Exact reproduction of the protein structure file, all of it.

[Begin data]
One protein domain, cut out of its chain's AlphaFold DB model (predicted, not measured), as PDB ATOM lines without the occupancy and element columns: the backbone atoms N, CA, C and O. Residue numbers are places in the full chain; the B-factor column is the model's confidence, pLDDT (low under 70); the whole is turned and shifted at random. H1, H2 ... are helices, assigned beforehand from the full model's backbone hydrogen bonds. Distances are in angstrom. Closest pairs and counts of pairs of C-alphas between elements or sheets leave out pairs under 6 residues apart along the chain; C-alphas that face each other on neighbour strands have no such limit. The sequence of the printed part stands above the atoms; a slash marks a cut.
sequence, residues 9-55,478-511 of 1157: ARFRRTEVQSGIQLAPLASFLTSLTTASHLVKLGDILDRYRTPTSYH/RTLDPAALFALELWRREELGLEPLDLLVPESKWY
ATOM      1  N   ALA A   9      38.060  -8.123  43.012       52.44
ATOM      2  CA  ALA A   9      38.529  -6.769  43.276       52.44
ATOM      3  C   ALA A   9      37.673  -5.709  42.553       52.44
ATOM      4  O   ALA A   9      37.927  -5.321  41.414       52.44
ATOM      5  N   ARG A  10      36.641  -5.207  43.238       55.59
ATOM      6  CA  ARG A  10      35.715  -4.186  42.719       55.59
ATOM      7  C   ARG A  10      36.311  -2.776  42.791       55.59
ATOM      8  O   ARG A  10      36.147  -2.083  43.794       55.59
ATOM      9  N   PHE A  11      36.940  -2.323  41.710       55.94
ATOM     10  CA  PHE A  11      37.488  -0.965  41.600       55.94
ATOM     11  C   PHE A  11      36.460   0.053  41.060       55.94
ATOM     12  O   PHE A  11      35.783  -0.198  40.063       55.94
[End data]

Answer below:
One protein domain, cut out of its chain's AlphaFold DB model (predicted, not measured), as PDB ATOM lines without the occupancy and element columns: the backbone atoms N, CA, C and O. Residue numbers are places in the full chain; the B-factor column is the model's confidence, pLDDT (low under 70); the whole is turned and shifted at random. H1, H2 ... are helices, assigned beforehand from the full model's backbone hydrogen bonds. Distances are in angstrom. Closest pairs and counts of pairs of C-alphas between elements or sheets leave out pairs under 6 residues apart along the chain; C-alphas that face each other on neighbour strands have no such limit. The sequence of the printed part stands above the atoms; a slash marks a cut.
sequence, residues 9-55,478-511 of 1157: ARFRRTEVQSGIQLAPLASFLTSLTTASHLVKLGDILDRYRTPTSYH/RTLDPAALFALELWRREELGLEPLDLLVPESKWY
ATOM      1  N   ALA A   9      38.060  -8.123  43.012       52.44
ATOM      2  CA  ALA A   9      38.529  -6.769  43.276       52.44
ATOM      3  C   ALA A   9      37.673  -5.709  42.553       52.44
ATOM      4  O   ALA A   9      37.927  -5.321  41.414       52.44
ATOM      5  N   ARG A  10      36.641  -5.207  43.238       55.59
ATOM      6  CA  ARG A  10      35.715  -4.186  42.719       55.59
ATOM      7  C   ARG A  10      36.311  -2.776  42.791       55.59
ATOM      8  O   ARG A  10      36.147  -2.083  43.794       55.59
ATOM      9  N   PHE A  11      36.940  -2.323  41.710       55.94
ATOM     10  CA  PHE A  11      37.488  -0.965  41.600       55.94
ATOM     11  C   PHE A  11      36.460   0.053  41.060       55.94
ATOM     12  O   PHE A  11      35.783  -0.198  40.063       55.94